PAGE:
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As Austin's drought worsens, eyes turn to the city's 100-year water plan

Because of the Water Forward plan, new developments larger than 250,000 square feet will have to install onsite water reuse systems starting December 2023.

AUSTIN, Texas — Austin Water's Water Forward plan, a 100-year plan to make sure the city has water as it grows, has steps to protect the city if the current drought worsens. 

On Monday, Austin entered Stage One of its drought contingency plan. The only thing that's changing, for now, is that automatic irrigation is limited to once a week, between 7 p.m. to 8 a.m.

"It is a community effort," said Austin Water's Water Resources and Supply team supervisor Marisa Flores Gonzalez, who helps lead the Water Forward plan.

She said the department doesn't plan on moving beyond Stage One of the drought plan this summer, but if Austin got to Stage Three or a historic drought, the City would have options to hold us over, like using indirect potable water or aquifer water stored underground.

"The plan and approach would be that we would take water from our Colorado River supplies during wet times, treat that to potable drinking water standards," said Gonzalez. "We put that underground so that it's safe from evaporation and then would be able to pull that water out to use in a drought situation."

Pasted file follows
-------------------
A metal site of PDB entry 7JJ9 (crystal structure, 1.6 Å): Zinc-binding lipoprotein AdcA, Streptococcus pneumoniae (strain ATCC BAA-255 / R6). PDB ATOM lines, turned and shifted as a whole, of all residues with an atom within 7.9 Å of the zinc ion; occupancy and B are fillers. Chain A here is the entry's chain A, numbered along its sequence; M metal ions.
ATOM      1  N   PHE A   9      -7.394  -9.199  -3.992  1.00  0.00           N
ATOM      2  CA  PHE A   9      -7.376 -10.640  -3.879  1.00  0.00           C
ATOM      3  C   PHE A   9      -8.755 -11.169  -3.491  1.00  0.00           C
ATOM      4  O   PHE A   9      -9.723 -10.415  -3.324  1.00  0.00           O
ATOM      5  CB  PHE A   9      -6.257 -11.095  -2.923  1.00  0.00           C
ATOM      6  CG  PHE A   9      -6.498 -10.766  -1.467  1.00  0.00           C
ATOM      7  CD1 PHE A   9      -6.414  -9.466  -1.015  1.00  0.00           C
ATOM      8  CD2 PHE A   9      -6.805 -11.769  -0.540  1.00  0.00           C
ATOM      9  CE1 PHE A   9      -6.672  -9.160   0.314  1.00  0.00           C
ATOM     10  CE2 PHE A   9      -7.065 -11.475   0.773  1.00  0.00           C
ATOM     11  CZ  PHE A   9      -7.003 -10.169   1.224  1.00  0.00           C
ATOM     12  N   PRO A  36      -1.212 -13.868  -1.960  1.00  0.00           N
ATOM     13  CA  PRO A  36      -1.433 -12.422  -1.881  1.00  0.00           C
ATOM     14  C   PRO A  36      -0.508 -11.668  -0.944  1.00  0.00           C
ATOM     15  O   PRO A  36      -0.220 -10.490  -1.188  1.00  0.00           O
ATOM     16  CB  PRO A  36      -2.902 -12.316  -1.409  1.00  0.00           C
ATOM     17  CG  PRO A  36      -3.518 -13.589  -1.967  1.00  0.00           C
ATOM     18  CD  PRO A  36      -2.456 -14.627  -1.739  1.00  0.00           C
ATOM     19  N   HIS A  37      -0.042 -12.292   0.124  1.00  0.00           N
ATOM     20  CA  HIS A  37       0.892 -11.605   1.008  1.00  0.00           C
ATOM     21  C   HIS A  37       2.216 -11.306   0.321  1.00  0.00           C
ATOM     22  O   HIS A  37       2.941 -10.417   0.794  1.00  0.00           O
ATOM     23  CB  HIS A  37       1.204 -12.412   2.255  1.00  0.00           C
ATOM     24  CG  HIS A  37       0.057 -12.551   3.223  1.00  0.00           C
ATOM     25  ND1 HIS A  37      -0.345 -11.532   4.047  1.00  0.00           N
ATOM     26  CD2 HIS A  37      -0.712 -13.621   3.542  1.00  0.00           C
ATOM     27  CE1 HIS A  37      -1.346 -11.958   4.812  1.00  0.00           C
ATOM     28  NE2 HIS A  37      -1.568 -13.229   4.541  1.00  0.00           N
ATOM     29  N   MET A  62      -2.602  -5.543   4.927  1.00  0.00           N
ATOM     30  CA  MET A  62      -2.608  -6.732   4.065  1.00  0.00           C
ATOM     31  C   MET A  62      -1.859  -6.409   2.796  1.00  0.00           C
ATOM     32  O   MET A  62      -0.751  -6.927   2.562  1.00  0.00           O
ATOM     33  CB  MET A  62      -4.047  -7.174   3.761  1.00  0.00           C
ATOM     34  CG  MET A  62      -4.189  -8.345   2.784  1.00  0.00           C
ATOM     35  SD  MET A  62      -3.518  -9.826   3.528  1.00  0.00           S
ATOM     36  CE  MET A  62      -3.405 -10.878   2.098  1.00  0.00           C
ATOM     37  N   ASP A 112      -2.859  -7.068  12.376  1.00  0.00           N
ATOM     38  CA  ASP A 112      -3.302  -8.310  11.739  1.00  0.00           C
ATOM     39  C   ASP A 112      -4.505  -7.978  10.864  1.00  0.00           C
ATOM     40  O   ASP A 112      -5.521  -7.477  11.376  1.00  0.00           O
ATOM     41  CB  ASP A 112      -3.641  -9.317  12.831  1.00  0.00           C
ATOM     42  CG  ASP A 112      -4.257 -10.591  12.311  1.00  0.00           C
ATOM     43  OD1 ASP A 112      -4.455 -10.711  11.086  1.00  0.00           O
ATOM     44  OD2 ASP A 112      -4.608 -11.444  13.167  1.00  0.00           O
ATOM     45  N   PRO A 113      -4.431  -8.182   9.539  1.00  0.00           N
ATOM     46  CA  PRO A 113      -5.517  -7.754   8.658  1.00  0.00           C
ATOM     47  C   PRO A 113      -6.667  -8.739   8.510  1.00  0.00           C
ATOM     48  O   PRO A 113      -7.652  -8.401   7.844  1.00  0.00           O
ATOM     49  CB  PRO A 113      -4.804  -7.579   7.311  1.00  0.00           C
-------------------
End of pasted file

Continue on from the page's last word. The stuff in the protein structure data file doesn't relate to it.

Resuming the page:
To get to the point where we need to use aquifer storage and recovery, she said the combined storage of the Highland Lakes would have to drop to 600,000 acre-feet, which is a level we've never seen. 

Storage levels are currently a little below 1.4 million acre-feet, or about 70% full.

The Water Forward plan also addresses rapid growth. Starting on Dec. 1, 2023, developments larger than 250,000 square feet will have to install onsite water reuse systems.

RELATED: Austin enters Stage One drought restrictions

"This could be anything from rainwater harvesting, greywater harvesting, greens and blackwater reuse," said Gonzalez. 

Gonzalez said when it comes to water activities on local lakes, we won't miss out this summer, but it's important to conserve when we can so that doesn't change in summers to come. 

If you want a say in shaping Austin's water future, a community meeting will be on June 14 at 6 p.m. to discuss Water Forward and community concerns. Register here

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